• 4 ounces Goat Cheese
  • 1 tablespoon fresh Lemon Juice
  • 2 teaspoons Dijon Mustard
  • 1/8 teaspoon Cayenne Pepper

For the garlic arugula:

  • 1 tablespoon Extra Virgin Olive Oil
  • 2 teaspoons minced Garlic (about 4 cloves)
  • 7 ounces Arugula Leaves
  • 1/2 teaspoon Kosher Salt
  • 1/4 teaspoon Black Pepper

For the poached eggs

  • 4 Eggs
  • 1 tablespoon Vinegar

Directions

  1. Prepare the farina cakes: Lightly oil a 9×9-inch baking dish and set aside. In a large saucepan, bring water to a boil. Add salt. Whisk in farina, reduce heat to low, and stir briskly to prevent lumps from forming. Cover and cook on low for 10-15 minutes, stirring occasionally. Continue cooking and stirring until the farina is the consistency of a very thick porridge. Pour into the prepared dish, smooth the top, and let stand until no longer steaming, about 10 minutes. Refrigerate, uncovered, until cold and set, about 1-1/2 hours. If not using immediately, cover with plastic wrap and refrigerate until ready to serve (up to 2 days).
  2. When ready to serve: Place a rack in the center of oven and preheat to 200°F. Invert the set farina onto a large cutting board. Cut into squares with a knife or into 3-inch rounds with a biscuit cutter (cutting into squares will yield more cakes—biscuit cutters will leave some scraps.) Heat 1 tablespoon olive oil and 1 tablespoon butter in a large skillet over medium heat and cook the farina cakes for 3 to 5 minutes, turning once, until browned on the outside and heated inside. Repeat until all of the cakes are seared, adding more butter and oil as needed. Remove to a baking sheet and keep warm in preheated oven until ready to serve.Arugula Eggs Benedict with Goat Cheese Sundried Tomato Sauce on Crispy Farina Cakes | Bob's Red Mill
  3. Prepare the sundried tomato goat cheese sauce: Place sundried tomatoes in a small bowl and cover with boiling water to rehydrate. Let sit 5 minutes, then drain. Warm the milk in the microwave for about 30 seconds. In a blender or a food processor fitted with a steel blade, add the milk, drained sundried tomatoes, goat cheese, mustard, lemon juice, and cayenne. Blend until mostly smooth (the sundried tomatoes will still be a little chunky.)
  4. Prepare the garlic arugula: In a large, deep skillet or Dutch oven, heat the olive oil over medium. Add garlic and sauté for 1 minute. Do not allow the garlic to brown. Add the arugula, salt, and pepper, tossing to coat with garlic and oil. Cover and cook for 2 minutes. Uncover, turn the heat to high, and cook for additional 30 seconds to 1 minute, stirring until the arugula is wilted. Turn off heat, cover to keep warm, and set aside.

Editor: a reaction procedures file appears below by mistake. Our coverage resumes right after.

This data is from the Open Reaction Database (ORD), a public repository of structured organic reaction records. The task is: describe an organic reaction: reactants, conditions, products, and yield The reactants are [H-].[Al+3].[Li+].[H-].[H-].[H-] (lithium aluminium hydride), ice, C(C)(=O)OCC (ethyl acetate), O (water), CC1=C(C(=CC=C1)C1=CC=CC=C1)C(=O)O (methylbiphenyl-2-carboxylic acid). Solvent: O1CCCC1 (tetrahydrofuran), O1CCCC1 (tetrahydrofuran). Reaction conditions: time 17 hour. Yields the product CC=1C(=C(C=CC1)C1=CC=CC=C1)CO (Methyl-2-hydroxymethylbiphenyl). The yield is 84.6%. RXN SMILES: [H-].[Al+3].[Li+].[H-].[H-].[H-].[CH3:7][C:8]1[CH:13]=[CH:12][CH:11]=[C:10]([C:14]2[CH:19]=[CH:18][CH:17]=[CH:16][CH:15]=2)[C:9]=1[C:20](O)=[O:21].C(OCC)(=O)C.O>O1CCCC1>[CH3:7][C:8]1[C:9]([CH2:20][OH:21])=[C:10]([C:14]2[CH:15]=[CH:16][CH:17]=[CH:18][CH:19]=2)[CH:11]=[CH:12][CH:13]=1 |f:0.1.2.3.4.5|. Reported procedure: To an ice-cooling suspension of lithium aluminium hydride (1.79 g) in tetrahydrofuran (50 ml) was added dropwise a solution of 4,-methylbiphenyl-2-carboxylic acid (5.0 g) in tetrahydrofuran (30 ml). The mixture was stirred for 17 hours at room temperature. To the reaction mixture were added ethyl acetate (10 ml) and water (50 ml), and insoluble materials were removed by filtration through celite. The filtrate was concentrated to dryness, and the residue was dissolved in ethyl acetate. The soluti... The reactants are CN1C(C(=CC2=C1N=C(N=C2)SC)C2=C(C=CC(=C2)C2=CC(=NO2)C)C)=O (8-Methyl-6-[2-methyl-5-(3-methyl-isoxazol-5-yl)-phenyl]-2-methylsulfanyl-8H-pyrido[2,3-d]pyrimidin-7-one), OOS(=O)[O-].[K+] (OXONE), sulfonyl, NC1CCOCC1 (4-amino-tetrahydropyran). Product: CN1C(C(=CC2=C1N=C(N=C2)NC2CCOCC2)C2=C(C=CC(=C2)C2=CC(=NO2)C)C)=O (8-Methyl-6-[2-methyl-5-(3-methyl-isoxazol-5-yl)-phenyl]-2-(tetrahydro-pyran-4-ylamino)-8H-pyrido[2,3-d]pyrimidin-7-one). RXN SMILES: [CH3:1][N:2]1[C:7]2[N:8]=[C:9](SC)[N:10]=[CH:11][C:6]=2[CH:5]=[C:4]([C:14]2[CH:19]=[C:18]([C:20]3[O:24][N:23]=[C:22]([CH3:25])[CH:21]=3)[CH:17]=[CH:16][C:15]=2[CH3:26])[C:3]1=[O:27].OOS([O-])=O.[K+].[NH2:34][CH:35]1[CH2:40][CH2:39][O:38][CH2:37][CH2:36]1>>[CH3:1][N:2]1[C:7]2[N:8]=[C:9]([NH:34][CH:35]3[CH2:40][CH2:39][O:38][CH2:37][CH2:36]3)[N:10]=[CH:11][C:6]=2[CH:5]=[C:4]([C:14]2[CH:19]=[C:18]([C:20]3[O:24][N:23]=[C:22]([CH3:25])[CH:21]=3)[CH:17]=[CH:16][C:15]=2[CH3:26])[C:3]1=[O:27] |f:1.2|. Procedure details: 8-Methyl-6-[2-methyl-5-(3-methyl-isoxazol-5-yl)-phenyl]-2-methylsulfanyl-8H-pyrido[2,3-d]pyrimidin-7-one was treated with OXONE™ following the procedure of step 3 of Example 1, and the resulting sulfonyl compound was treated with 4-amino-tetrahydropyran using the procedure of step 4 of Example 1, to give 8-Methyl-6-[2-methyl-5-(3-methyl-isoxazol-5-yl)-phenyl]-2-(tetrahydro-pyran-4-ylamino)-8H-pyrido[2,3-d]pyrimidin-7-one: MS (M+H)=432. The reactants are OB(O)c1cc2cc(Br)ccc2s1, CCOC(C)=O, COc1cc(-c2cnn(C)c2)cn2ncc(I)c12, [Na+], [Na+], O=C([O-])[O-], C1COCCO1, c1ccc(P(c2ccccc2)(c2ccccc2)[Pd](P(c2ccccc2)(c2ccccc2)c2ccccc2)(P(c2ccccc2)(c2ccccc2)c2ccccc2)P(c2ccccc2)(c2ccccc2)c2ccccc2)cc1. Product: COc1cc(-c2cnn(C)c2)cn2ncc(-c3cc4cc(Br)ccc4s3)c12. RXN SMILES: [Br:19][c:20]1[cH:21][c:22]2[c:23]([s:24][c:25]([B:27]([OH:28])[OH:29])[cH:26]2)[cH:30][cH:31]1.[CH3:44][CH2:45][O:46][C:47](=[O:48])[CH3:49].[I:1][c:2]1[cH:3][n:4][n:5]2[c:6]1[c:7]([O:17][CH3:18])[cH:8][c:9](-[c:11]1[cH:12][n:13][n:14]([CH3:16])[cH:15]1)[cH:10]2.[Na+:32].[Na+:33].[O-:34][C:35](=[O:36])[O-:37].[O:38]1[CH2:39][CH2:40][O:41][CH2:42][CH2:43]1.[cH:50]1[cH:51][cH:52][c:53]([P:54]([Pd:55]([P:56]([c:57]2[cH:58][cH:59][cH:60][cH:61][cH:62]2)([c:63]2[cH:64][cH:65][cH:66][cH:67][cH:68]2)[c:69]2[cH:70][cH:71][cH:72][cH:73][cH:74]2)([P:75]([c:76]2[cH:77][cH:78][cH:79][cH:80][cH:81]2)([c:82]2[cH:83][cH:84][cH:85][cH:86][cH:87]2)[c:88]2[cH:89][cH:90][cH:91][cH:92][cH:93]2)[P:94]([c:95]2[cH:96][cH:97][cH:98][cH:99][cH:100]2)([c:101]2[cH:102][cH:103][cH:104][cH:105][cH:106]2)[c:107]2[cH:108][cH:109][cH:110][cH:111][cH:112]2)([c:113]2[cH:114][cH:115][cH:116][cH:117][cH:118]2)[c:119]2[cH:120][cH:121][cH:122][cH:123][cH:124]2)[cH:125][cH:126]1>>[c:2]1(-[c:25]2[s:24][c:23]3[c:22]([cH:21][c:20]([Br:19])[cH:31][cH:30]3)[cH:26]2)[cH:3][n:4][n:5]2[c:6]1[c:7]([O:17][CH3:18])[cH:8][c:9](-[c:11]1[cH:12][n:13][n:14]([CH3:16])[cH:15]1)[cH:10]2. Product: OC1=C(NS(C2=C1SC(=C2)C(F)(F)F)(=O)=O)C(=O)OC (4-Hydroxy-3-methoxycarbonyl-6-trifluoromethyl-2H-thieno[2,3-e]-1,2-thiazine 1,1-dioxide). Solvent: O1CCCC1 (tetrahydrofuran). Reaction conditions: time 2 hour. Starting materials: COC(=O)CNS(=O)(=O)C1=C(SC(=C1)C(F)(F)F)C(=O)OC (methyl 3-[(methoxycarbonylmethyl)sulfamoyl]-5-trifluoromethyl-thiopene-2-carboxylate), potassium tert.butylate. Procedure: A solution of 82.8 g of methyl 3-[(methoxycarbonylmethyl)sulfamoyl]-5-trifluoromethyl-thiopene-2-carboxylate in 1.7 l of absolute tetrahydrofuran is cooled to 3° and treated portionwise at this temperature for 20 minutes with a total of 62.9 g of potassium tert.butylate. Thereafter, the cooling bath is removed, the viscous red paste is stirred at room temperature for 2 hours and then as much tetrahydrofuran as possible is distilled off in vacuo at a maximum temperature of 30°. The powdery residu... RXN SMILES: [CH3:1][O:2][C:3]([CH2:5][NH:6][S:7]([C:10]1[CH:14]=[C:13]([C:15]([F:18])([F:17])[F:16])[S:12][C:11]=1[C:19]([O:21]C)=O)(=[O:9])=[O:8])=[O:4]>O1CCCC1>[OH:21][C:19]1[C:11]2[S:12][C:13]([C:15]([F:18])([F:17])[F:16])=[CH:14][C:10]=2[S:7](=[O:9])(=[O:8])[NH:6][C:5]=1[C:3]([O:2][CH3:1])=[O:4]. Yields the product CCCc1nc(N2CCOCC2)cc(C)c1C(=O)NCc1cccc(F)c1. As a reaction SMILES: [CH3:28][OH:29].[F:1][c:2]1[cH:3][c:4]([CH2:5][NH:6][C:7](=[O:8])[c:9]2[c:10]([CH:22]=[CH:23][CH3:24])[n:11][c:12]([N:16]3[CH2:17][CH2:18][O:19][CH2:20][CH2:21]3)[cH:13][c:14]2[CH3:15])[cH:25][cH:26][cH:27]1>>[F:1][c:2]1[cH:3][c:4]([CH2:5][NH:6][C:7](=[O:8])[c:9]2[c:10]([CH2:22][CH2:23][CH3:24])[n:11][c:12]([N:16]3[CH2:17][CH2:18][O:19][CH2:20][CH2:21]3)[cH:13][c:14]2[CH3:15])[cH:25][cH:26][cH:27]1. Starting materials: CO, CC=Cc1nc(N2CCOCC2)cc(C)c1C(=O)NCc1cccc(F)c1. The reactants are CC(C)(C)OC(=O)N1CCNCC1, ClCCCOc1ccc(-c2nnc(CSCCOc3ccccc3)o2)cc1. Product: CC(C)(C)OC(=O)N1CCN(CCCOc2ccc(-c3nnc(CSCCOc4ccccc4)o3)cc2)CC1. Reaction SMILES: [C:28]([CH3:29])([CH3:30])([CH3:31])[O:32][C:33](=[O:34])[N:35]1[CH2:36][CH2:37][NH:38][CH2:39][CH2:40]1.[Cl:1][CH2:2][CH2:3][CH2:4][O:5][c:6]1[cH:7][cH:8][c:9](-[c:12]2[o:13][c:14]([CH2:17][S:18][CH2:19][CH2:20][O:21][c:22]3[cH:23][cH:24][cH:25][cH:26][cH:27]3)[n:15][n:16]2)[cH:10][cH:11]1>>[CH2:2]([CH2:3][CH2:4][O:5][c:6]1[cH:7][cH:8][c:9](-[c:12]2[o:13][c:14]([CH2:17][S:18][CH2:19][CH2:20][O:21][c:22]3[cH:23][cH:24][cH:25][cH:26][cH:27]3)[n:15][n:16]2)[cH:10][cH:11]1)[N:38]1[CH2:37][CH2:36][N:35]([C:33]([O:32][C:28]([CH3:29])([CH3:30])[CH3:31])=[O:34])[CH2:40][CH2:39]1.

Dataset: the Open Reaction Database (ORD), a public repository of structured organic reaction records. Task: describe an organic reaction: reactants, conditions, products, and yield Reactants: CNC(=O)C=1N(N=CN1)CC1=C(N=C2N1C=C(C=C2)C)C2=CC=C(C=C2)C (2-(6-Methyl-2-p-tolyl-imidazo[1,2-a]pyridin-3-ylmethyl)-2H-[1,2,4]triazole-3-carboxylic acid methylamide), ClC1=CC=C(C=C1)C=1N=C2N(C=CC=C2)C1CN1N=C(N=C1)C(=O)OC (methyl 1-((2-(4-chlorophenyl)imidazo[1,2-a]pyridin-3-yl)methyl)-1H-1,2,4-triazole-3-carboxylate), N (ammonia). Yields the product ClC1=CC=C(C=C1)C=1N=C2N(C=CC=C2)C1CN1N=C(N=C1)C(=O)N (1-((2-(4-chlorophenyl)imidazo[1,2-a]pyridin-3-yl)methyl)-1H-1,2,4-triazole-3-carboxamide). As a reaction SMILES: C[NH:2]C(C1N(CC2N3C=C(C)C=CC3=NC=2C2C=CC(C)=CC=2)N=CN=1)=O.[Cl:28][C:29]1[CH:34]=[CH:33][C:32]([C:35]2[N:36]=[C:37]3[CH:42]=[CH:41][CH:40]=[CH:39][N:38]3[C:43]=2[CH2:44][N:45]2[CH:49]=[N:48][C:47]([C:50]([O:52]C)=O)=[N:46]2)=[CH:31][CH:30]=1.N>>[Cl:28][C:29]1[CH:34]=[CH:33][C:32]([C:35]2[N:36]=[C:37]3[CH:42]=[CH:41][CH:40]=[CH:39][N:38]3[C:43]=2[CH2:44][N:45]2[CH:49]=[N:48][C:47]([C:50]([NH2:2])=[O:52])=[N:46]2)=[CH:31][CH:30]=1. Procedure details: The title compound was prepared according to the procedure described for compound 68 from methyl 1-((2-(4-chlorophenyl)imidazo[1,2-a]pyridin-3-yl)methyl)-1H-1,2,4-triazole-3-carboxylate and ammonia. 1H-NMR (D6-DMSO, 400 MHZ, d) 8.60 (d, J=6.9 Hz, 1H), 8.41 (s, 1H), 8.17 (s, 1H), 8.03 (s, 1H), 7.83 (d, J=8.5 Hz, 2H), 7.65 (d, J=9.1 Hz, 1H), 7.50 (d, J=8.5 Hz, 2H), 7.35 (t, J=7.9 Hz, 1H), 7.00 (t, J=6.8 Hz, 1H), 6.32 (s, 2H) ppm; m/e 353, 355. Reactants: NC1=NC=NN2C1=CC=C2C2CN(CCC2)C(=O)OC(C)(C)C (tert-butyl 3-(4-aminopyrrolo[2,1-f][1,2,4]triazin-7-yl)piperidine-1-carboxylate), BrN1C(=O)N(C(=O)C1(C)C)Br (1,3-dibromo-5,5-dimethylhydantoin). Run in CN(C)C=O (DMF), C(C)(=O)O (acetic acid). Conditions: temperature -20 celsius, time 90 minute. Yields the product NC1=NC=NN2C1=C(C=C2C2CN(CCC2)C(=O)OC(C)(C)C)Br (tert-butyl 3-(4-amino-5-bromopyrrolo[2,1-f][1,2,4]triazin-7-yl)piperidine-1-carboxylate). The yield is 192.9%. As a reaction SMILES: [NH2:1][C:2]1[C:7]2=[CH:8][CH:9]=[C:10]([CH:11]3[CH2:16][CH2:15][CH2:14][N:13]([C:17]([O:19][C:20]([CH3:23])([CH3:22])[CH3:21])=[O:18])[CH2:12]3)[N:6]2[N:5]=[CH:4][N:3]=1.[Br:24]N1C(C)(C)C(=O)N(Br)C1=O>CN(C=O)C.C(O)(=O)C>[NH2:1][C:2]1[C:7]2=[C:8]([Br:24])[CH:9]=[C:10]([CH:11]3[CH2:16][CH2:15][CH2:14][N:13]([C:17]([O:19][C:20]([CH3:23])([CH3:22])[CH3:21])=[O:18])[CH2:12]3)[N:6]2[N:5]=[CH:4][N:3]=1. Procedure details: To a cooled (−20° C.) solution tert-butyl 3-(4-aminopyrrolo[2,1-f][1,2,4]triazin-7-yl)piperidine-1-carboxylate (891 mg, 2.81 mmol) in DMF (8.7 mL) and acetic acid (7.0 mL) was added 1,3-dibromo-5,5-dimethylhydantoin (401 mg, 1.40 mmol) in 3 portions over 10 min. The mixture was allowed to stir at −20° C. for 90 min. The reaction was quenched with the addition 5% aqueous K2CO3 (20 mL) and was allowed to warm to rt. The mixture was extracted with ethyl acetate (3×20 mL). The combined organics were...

5. Poach the eggs: Fill a deep saucepot with 1 inch of water and add vinegar. Heat water until just below the simmering point (small bubbles will appear all over the bottom of the pan but will not break the water’s surface.) Reduce heat slightly to keep the water from simmering. Break the first egg into a small dish. Using a rubber spatula, move in a vigorous circular motion around the sides of the pot to create a “whirlpool.” Gently slide the egg from the dish into the whirlpool’s center. Do not worry if the egg appears to be coming apart—the motion of the water will draw the sides in and around. If your egg sticks to the bottom of the pot, wait 30 seconds then gently slide the spatula underneath to loosen it. Cook egg for 3-4 minutes, until it only jiggles a little when nudged with the spatula. With a slotted spoon, carefully remove to a paper-towel lined plate. Repeat with remaining eggs. Just before serving, you can slip the eggs back into the warm (not simmering) water briefly to rewarm them if desired.
  6. Serve: Top each farina cake with a spoonful of sauce, the sautéed arugula, a poached egg, and then another spoonful of sauce. Serve immediately.

Erin ClarkeWife to a hungry law student, I’m on a mission to cook everything that’s tasty, mostly healthy, and budget friendly—all while Mr. Right is at the library. On my blog, The Law Student’s Wife, I share my recipes for lightened-up comfort foods, healthier baked treats, and seasonal eating. I’m a passionate cook, an awkward dancer, and with enough cheese, chocolate, and my cast-iron skillet, I could take on the world. Keep up with me on Facebook and Twitter

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Erin Clarke Google: Erin Clarke